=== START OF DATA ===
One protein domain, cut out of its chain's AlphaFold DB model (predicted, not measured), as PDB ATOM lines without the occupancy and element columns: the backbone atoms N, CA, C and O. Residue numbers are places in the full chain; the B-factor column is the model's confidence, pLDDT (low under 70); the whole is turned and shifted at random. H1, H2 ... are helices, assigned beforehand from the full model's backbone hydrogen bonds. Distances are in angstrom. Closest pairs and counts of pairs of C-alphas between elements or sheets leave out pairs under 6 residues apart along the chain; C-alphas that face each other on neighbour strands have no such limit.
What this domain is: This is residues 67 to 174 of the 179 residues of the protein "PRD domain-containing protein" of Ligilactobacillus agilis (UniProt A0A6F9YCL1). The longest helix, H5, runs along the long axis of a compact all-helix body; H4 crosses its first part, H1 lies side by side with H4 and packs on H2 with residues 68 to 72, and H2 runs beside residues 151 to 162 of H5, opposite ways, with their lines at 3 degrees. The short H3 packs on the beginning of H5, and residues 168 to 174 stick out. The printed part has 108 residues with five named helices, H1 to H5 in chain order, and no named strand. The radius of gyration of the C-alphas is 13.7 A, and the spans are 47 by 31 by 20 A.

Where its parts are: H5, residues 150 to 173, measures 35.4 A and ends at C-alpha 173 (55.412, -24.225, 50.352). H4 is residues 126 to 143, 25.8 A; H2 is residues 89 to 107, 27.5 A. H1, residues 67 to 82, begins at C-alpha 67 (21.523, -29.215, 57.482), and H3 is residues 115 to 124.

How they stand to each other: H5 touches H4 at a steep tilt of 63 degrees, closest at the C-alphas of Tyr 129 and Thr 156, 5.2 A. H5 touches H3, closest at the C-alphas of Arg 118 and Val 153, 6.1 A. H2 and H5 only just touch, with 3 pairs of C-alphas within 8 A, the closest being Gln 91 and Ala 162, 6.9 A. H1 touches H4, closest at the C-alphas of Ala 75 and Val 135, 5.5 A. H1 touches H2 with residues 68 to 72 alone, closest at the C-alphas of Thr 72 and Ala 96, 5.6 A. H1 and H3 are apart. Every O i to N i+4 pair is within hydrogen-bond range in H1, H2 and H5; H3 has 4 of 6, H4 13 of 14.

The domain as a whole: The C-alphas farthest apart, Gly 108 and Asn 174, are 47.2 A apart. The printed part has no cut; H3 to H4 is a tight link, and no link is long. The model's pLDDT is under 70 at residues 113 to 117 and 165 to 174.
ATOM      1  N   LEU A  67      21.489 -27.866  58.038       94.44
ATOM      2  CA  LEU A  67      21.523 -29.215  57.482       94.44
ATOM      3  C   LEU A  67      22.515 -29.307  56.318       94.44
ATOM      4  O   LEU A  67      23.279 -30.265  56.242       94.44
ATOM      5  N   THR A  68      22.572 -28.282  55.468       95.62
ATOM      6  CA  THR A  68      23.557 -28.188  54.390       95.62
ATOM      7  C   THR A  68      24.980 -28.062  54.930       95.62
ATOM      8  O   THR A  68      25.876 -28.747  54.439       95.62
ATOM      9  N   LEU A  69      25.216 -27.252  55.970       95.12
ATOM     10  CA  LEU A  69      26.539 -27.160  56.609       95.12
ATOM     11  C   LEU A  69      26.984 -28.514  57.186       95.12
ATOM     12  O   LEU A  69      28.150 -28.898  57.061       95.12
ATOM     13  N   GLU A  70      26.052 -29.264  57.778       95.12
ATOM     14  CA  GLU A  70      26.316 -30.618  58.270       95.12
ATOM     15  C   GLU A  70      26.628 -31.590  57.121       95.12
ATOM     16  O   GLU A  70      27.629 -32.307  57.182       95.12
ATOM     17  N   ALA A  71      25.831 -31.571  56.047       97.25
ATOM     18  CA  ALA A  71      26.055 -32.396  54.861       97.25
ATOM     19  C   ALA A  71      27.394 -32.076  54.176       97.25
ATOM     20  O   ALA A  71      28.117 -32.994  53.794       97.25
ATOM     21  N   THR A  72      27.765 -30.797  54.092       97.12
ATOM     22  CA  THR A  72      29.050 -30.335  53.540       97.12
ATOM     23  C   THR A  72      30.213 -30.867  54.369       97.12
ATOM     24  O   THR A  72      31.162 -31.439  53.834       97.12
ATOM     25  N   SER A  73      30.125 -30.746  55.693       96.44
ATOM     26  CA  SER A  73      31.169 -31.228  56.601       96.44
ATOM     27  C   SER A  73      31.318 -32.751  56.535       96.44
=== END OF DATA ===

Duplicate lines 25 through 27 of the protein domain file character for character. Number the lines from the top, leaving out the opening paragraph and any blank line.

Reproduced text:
ATOM     21  N   THR A  72      27.765 -30.797  54.092       97.12
ATOM     22  CA  THR A  72      29.050 -30.335  53.540       97.12
ATOM     23  C   THR A  72      30.213 -30.867  54.369       97.12